Rooted or rootless?

Happy New Year? To be honest, after the stresses and trials of 2020 and 2021, and the lingering uncertainties of 2022, it’s hard for me to come into 2023 without a bit of wariness. The times still feel odd and unsettled. We’re not “going back to normal,” in the sense of a pre-pandemic reality, and I’m still adjusting to what’s emerging as the new normal.

Case in point: I’m glad to be back in person in the classroom, but I still feel a pervasive sense of dislocation outside the classroom. More and more students are online rather than in-person; there’s no longer the same buzz of student activity on campus. A large number of staff as well, forced off-campus by the pandemic, now continue to work from home. The hallways are frequently empty; the typical gathering spaces lack life. I have spent my entire professional career on this campus, and sometimes it feels like a ghost town.

I’m certain I’m not alone in that sense of unease. Don’t get me wrong: things are generally going well, and I’m grateful to still be doing what I do. It just always feels like there’s something missing; there’s a vague sense of rootlessness.

Maybe you’ve felt it yourself. Maybe you still feel it. Some changes wrought by the pandemic left you feeling up-rooted, torn away from the familiar, transplanted into strange soil. Perhaps you even feel un-rooted, unsure that you’ve been planted into any soil at all. You feel dry. You thirst.

What we need is to rediscover for ourselves what it means to be in-rooted, to lean by faith into the knowledge that we are rooted in Christ.

. . .

Having been a homeowner for so many years, I’ve had to learn about trees. Some came with the property, while others I planted. But my wife and I refer to all of them by pet names. Our crepe myrtle tree, naturally, is Myrtle. Our magnolia is Maggie. Our gold medallion tree is Goldie. Our lemon tree is… Jack. (If you understood that, you’re dating yourself.)

Given the long and ongoing years of Southern California drought, I’ve learned the importance of deep roots. Because of mandated restrictions, I no longer water our trees from the surface, where much of the water will be wasted. I now use a spike like the one to the right, that delivers water well below the surface, encouraging the roots to grow deeper. It keeps both the trees and the public utilities happy.

Psalm 1 presents a lovely image of those who follow God’s way in life. They are like trees planted by a stream: well-watered, fruitful, and always green. But the rest of the Psalter complicates that idyllic scenario. The righteous don’t always prosper as Psalm 1 seems to promise; indeed, it often seems like the wicked and those who scoff at God have all the blessings. The righteous suffer and lament. They cry out to God and wonder what went wrong. Some of the psalms are written from exile, where the people feel uprooted from their home and unrooted in Babylon.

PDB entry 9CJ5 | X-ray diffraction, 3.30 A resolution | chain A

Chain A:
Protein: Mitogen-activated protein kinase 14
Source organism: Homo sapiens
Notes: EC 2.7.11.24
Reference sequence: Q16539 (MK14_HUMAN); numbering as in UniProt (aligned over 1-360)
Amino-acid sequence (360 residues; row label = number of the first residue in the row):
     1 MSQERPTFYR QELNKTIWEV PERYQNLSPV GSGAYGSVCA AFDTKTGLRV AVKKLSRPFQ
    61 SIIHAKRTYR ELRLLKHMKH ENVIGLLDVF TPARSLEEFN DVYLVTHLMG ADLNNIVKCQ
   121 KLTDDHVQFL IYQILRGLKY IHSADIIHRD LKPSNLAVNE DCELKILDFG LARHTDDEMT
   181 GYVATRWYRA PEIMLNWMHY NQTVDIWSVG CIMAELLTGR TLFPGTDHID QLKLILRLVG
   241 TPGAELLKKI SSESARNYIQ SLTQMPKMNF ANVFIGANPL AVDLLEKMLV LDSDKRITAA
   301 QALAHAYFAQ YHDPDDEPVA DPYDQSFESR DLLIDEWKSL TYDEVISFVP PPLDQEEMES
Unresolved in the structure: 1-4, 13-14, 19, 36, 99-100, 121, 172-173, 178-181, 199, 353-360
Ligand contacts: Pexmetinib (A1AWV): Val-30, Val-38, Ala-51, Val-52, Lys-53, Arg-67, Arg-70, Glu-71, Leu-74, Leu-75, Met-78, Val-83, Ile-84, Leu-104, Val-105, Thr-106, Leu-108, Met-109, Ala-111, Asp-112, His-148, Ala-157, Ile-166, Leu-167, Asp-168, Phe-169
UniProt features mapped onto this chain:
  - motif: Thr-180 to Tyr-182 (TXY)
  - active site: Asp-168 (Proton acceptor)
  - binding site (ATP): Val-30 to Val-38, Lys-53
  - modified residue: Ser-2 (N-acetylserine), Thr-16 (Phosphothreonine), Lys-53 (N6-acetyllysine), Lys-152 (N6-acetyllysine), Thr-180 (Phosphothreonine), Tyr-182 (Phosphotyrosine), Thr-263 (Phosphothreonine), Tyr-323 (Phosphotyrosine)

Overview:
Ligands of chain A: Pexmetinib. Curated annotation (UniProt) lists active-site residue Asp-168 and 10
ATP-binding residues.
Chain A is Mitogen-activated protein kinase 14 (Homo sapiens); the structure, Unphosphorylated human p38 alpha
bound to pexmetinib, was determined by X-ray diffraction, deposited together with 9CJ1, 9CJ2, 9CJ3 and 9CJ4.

Indeed, even in the New Testament, the apostle Peter addresses his readers as exiles (1 Pet 1:1, 2:11), scattered and rootless, not quite at home where they live. I don’t want to minimize the suffering wrought in ancient times by the Babylonian exile or the persecutions that dispersed the Jews to the far ends of the Roman Empire. But we know a bit of what it means to feel rootless, in small ways or large.

. . .

What would it mean to be in-rooted instead? Our union with Christ is one of the apostle Paul’s great themes. He says it often and in many ways: we are in Christ, and Christ is in us. And because we belong to him, we also belong to each other. It’s easy to feel rootless when we don’t feel like we belong anywhere or to anyone. So what do we do?

First, remember that Psalm 1 doesn’t simply say that the righteous prosper by divine right. Before the righteous are described as flourishing trees, they are describe as delighting in God’s instruction and meditating on it constantly (vs. 2). Simply put, we cannot be deeply rooted without time in God’s word.

Second, and especially against the background of the instability of the pandemic years, we need some sense of ritual and routine. Combining these first two points can be especially helpful. Whatever it takes, even if it means starting small, find a way to establish a daily routine of spending time with Scripture and in prayer. My morning ritual these days always involves three things. I make a mug of Irish Breakfast tea (hot or cold, depending on the weather). I take a minute to do that day’s Wordle puzzle from the New York Times. Then I spend some time studying and journaling on the Psalms. That simple routine has helped me stay grounded throughout the pandemic.

And third, again, we need each other. Community doesn’t drop into our lap, nor will we ever find one that is perfect or conflict-free. We need to cultivate relationships of mutual support and encouragement. We need to be willing to hang in there and work out the difficulties rather than bolt at the first sign of trouble. Only then will we be able to find and deepen our sense of belonging.

Who knows what new challenges 2023 will bring? But my prayer for all of us is that we would finish the year feeling more rooted and secure than before. Be in-rooted, and may your year be blessed!